cab that Jola called for us. We didn’t see as much of Warsaw as there was to
see, nor did we get to Krakow, so Poland is definitely a return destination for
us. The airport was quite modern, although not large. Adjacent to the
terminal was the parking apron for the government’s official aircraft. These
were mostly old Russian planes sporting a nice paint scheme.
The flying machine in the ointment.
LOT Polish Airlines had more modern stuff and we flew to Saint
Petersburg in a Brazilian-made Embraer small jet. Nice flight. While
boarding, we met an Argentine couple who had come up against the same
Belorussian visa problem that we had. We passed through Saint Petersburg
airport’s passport control without any problem and after we got our tourist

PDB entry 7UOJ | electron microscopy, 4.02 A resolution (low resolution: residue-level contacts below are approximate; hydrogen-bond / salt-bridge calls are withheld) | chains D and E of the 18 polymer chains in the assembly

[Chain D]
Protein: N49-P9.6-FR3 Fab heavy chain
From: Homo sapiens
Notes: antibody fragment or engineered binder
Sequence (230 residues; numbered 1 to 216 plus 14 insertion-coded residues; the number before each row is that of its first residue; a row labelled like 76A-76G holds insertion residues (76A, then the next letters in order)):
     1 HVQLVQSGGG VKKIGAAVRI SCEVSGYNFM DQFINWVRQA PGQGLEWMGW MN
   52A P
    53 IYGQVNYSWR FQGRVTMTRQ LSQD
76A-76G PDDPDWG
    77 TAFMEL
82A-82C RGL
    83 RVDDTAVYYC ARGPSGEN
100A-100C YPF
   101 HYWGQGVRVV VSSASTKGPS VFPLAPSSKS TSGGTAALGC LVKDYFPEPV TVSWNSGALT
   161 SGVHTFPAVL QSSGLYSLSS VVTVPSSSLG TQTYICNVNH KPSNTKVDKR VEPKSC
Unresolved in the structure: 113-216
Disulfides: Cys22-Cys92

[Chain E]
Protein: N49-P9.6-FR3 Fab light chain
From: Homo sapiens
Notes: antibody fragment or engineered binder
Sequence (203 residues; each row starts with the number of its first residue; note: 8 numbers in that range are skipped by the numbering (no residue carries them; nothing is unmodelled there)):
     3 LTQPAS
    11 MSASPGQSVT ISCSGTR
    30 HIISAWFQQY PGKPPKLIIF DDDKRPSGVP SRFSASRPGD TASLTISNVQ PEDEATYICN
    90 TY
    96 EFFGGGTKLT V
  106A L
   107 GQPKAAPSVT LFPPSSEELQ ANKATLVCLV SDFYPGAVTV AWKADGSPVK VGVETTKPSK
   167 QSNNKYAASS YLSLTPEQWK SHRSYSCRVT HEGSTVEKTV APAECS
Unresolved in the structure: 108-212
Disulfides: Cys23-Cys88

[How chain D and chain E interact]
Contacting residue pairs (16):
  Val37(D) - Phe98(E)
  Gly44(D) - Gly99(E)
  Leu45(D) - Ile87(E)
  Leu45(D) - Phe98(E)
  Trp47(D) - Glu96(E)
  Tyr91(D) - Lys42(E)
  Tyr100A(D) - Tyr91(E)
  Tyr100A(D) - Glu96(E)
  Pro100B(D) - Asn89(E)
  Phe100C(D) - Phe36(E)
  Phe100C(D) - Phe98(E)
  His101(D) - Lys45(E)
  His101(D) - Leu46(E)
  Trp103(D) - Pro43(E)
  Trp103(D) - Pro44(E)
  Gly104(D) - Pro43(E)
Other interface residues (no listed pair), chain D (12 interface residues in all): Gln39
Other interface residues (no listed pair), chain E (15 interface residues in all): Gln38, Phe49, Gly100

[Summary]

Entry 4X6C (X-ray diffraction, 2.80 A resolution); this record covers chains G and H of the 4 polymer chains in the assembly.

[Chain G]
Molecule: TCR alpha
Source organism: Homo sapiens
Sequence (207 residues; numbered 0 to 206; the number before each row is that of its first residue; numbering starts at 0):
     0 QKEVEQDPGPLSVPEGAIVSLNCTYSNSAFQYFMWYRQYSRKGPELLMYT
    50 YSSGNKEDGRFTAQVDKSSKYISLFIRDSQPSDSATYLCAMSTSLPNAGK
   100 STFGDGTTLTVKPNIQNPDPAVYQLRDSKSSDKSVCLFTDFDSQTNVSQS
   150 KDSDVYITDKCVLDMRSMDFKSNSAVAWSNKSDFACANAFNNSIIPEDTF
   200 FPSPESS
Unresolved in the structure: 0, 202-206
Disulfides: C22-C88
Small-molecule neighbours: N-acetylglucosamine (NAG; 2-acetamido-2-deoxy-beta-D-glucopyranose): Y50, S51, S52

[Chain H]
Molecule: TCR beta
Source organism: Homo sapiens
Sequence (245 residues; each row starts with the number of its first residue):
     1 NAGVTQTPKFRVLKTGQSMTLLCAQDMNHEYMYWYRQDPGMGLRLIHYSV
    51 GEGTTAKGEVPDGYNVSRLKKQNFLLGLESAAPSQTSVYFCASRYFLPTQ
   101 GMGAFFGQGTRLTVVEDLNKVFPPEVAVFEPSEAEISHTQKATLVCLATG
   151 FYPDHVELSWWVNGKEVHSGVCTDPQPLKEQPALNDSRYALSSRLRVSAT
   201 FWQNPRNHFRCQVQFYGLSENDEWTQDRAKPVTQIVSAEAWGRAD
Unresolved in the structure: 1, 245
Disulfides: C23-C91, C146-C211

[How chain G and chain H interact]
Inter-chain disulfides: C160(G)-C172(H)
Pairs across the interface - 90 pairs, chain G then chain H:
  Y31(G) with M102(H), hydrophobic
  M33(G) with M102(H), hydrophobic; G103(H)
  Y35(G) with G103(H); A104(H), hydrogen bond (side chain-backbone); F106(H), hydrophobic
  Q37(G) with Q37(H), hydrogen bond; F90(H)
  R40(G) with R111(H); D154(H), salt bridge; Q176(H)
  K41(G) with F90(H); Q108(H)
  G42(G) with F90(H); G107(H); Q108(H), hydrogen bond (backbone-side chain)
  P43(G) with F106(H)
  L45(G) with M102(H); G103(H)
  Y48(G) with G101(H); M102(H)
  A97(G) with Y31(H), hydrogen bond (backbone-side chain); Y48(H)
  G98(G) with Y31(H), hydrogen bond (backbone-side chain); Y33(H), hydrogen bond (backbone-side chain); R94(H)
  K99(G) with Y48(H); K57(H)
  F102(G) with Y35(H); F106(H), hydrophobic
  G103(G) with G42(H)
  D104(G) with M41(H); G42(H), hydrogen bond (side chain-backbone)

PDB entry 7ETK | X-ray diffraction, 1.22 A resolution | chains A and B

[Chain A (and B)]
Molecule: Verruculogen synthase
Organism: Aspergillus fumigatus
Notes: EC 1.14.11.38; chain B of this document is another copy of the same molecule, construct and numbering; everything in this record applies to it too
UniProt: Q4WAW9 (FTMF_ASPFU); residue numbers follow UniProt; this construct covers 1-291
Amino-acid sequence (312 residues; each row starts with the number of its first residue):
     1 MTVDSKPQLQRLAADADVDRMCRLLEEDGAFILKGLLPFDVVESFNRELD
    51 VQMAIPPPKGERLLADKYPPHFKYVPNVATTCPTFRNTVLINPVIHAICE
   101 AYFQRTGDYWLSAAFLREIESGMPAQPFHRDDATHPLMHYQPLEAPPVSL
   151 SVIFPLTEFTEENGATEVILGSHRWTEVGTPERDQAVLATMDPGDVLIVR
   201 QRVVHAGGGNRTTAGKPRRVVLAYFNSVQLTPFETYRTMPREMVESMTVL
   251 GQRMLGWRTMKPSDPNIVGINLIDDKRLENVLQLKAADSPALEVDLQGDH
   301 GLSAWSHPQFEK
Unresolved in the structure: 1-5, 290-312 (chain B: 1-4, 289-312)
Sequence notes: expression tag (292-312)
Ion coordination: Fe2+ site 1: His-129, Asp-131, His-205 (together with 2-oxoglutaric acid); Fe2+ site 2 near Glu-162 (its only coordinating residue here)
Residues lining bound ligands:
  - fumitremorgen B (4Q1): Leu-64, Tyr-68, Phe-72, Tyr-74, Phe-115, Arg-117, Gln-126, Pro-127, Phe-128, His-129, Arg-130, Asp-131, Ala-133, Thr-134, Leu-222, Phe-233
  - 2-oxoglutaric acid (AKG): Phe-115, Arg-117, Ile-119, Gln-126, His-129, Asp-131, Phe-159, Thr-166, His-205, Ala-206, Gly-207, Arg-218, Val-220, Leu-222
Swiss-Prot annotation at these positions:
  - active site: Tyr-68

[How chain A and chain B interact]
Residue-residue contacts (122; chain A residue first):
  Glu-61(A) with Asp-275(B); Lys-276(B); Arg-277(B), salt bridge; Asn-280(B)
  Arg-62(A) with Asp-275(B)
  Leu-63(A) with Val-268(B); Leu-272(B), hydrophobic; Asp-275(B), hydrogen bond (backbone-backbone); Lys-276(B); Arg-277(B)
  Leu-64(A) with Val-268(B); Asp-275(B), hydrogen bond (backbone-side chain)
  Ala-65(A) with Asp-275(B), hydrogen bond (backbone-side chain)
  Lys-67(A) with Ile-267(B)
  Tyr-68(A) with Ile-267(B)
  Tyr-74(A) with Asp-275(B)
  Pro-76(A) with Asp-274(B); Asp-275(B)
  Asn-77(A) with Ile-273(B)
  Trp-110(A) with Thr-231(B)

entry document to be kept with the passports, we passed through the green
line at Customs and went out to the lobby. We got rubles from an ATM, and
directions from the Tourist Information Desk. We took a marshrutka (small
mini-van cab) to Metro Moskovskaya. Twenty-two RBL (rubles) per seat. Our
baggage took two seats so that cost us eighty-eight RBL in all. Fair enough.
Now we get to deal with the Cyrillic alphabet. Somehow we got charged double for the Metro tickets, but we found the right direction on the #2 Blue Line. By counting the number of stops, we
made the change to the #3 Green Line at Nevsky Prospekt as required. One
more stop to Vasileostrovskaya and we were there. Needless to say, there
was a McDonald’s right opposite the Metro station. But we found our way
easily to the Shelfort Hotel. The reservation was all in order. We put our
bags in the room and went out to a “Japanese” restaurant. It was good food,
although it seemed very Russified. My chicken teriyaki was quite edible,
even if it did have lots of sesame seed on it. An illustrated menu made it easier!